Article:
Monday, August 28, 2006

Back from the country

where I saw mummified cats and crocheted poodle-shaped vodka-bottle cozies in an interesting museum and also more generally hung out in nature and stuff, watched two lamb carcasses be dismembered and marinated in a bathtub and roasted in a pit, etc. etc.

Miscellaneous desirable books at the Guardian: William McIlvanney's new novel Weekend, reviewed by Irvine Welsh (my Scottish grandfather was a great detective-novel addict, his house was full of books in any case but the cupboards were bursting with old green Penguin crime novels in particular, and one of his very favorite writers--someone whose novels he pressed on me in the last couple years of his life--were McIlvanney's Laidlaw books); and Nigel Smith's new edition of Marvell for Longman, which Nicholas Lezard praises to the skies.

I've got a total thing for Marvell, I think I would have to say that Marvell and Elizabeth Bishop are my two favorite poets (I have very mainstream tastes in poetry, nothing surprising there--of course I love Swift's poetry and Byron & Keats & Shelley & such, whatever...), and this edition really sounds excellent.

My favorite Marvell poems include Upon Appleton House and The Mower Against Gardens (the latter makes a brief appearance in my breeding book, though in the midst of a long section on grafting that I am 99% sure I am going to have to cut almost in its entirety, ah well....); but I have a special passion for the less well-known poem called A Dialogue between the Soul and Body, which I am going to paste in here because it is so extraordinary:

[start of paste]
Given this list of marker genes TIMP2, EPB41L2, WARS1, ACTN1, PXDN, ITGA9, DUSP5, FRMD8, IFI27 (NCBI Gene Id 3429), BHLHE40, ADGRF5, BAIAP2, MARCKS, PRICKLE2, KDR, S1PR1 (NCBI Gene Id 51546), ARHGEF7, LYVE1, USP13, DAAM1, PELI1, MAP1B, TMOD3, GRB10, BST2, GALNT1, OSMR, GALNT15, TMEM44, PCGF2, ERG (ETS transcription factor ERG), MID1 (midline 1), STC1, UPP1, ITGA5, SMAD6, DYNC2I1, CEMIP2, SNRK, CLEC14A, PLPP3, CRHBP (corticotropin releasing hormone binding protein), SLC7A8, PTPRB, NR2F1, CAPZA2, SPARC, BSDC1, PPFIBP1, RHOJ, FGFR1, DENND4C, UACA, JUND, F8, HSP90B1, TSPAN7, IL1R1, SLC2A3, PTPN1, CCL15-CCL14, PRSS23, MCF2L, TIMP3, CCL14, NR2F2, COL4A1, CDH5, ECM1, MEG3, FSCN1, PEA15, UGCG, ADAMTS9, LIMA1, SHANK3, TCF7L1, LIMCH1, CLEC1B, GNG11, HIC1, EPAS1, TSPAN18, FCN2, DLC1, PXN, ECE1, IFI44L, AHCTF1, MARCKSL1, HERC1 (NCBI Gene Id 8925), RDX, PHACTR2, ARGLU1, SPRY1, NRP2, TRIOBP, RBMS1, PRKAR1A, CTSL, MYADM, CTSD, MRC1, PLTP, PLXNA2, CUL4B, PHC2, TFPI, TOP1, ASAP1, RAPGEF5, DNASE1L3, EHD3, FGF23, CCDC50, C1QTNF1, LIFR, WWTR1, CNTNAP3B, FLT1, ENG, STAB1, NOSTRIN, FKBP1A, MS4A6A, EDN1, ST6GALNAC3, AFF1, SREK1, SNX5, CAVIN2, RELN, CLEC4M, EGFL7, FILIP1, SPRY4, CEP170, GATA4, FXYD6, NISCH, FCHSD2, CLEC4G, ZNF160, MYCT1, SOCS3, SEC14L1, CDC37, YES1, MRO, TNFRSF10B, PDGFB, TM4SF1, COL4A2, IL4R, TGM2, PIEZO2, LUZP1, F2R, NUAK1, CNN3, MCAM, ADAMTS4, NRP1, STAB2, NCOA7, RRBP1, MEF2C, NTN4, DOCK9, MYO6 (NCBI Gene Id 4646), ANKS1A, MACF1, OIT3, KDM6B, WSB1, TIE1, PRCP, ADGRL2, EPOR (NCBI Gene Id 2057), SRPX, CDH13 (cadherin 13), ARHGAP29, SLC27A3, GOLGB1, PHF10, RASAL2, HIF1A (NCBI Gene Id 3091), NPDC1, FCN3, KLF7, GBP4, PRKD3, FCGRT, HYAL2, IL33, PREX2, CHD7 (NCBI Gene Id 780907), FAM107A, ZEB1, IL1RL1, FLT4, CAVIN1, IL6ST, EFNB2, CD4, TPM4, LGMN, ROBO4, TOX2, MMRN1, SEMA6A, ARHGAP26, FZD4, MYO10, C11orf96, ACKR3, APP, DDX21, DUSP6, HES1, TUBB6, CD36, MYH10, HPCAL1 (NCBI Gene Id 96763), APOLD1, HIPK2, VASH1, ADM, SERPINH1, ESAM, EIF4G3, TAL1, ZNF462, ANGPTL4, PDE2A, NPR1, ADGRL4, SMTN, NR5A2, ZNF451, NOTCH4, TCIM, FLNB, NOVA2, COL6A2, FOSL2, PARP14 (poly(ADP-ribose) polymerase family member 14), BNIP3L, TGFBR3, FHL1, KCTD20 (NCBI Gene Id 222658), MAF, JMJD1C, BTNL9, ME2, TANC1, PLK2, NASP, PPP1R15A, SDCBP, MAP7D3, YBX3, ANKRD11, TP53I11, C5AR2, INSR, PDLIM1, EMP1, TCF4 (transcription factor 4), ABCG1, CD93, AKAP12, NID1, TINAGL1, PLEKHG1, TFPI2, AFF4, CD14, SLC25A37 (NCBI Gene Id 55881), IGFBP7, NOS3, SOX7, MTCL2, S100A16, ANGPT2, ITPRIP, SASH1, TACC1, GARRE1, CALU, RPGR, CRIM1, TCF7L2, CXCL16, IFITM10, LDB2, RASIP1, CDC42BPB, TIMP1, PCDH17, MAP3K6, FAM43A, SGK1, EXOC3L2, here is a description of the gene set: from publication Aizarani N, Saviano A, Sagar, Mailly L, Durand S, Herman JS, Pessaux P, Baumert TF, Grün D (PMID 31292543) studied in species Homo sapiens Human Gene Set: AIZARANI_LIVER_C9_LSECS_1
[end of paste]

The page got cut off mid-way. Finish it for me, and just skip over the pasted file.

O, WHO shall from this dungeon raise
A soul enslaved so many ways?
With bolts of bones, that fettered stands
In feet, and manacled in hands;
Here blinded with an eye, and there
Deaf with the drumming of an ear;
A soul hung up, as 'twere, in chains
Of nerves, and arteries, and veins;
Tortured, besides each other part,
In a vain head, and double heart?


O, who shall me deliver whole,
From bonds of this tyrannic soul?
Which, stretched upright, impales me so
That mine own precipice I go;
And warms and moves this needless frame,
(A fever could but do the same),
And, wanting where its spite to try,
Has made me live to let me die
A body that could never rest,
Since this ill spirit it possessed.


What magic could me thus confine
Within another's grief to pine?
Where, whatsoever it complain,
I feel, that cannot feel, the pain;
And all my care itself employs,
That to preserve which me destroys;
Constrained not only to endure
Diseases, but, what's worse, the cure;
And, ready oft the port to gain,
Am shipwrecked into health again.


But Physic yet could never reach
The maladies thou me dost teach;
Whom first the cramp of hope does tear,
And then the palsy shakes of fear;
The pestilence of love does heat,
Or hatred's hidden ulcer eat;
Joy's cheerful madness does perplex,
Or sorrow's other madness vex;
Which knowledge forces me to know,
And memory will not forego;
What but a soul could have the wit
To build me up for sin so fit?
So architects do square and hew
Green trees that in the forest grew.

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